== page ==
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European Commissioner for Enlargement and Neighbourhood Policy
Beating the Balkan Blues
Friends of Europe Summit, Bibliothèque Solvay
Brussels, 9 December 2010
Mr Chairman, Mr President, Prime Ministers, distinguished guests.
It is a real pleasure to give the opening address at an event that has forged a reputation for the quality of its participants and the range of the discussion.
This event also bears a catchy but provocative title: "Beating the Balkan Blues" This could lead us down many different routes, all fascinating, all important.
When I first saw the title, I had two questions: To which Balkans do we refer? And whose blues need to be beaten?
Defining the Balkans as a geographic, never mind historical, cultural or political entity has long proved elusive and controversial.
Moreover, in seeking to describe the region, we often focus on points from our own perception.
As Commissioner for Enlargement and European Neighbourhood Policy, I have a clear view as to what the Balkans mean to me and I have a clear, realistic but positive view of the region and its future.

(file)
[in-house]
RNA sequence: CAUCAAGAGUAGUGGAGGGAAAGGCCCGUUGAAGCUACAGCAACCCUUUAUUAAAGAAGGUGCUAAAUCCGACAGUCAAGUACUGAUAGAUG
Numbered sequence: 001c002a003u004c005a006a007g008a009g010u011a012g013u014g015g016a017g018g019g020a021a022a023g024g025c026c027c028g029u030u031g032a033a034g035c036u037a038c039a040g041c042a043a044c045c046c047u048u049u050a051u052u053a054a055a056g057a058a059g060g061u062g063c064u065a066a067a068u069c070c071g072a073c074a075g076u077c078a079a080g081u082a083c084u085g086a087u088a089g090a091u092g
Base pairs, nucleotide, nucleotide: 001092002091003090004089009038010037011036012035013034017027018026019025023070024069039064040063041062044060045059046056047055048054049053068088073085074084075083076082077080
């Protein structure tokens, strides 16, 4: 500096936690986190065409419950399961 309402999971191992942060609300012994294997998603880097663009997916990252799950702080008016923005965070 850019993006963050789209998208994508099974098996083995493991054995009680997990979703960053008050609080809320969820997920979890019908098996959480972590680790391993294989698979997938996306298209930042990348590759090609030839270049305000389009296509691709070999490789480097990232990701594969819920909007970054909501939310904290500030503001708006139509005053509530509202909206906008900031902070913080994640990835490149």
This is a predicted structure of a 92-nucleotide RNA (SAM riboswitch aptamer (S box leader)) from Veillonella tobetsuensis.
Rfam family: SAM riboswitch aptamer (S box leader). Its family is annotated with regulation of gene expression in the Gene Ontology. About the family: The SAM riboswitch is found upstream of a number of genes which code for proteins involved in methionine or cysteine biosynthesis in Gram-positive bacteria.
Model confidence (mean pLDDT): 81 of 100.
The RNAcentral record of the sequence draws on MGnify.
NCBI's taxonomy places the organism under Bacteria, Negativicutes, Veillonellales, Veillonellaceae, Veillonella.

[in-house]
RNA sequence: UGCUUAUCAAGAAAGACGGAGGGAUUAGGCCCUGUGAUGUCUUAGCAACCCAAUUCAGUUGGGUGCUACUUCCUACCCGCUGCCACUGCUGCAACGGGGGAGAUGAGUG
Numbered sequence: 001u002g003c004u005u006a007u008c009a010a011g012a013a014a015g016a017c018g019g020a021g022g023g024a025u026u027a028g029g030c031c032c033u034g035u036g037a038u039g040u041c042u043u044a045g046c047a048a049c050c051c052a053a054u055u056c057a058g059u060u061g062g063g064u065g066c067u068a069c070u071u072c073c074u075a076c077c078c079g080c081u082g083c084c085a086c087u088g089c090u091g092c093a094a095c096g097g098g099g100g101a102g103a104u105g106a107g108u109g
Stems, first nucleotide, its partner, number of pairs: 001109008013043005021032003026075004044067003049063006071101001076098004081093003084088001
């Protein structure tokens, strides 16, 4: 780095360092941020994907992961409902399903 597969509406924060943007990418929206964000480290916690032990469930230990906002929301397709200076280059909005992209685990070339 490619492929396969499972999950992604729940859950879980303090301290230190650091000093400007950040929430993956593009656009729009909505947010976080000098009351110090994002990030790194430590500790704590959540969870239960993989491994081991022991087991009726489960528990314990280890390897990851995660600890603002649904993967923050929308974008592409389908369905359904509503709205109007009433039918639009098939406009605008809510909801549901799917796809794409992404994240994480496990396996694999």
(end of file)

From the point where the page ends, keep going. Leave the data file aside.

However, this view is not universally shared. What impact could this have upon the region? In particular, what impact does this have on those countries striving to achieve membership of the European Union?
When the Balkans is viewed from the outside, the perspective is often outdated and as a result, not particularly favourable. The abiding image in the minds of many EU citizens is of a region torn apart by conflict and by the most terrible crimes.
Fortunately, this view is outdated. We have had a decade of peace and increasing stability; a decade in which many in the region strive for democracy, justice, respect for human rights and a future in the European mainstream.
But the legacy of the conflict - from organised crime to refugees and displaced persons; from war crimes to shattered economies and infrastructure - does remain and does need to be dealt with.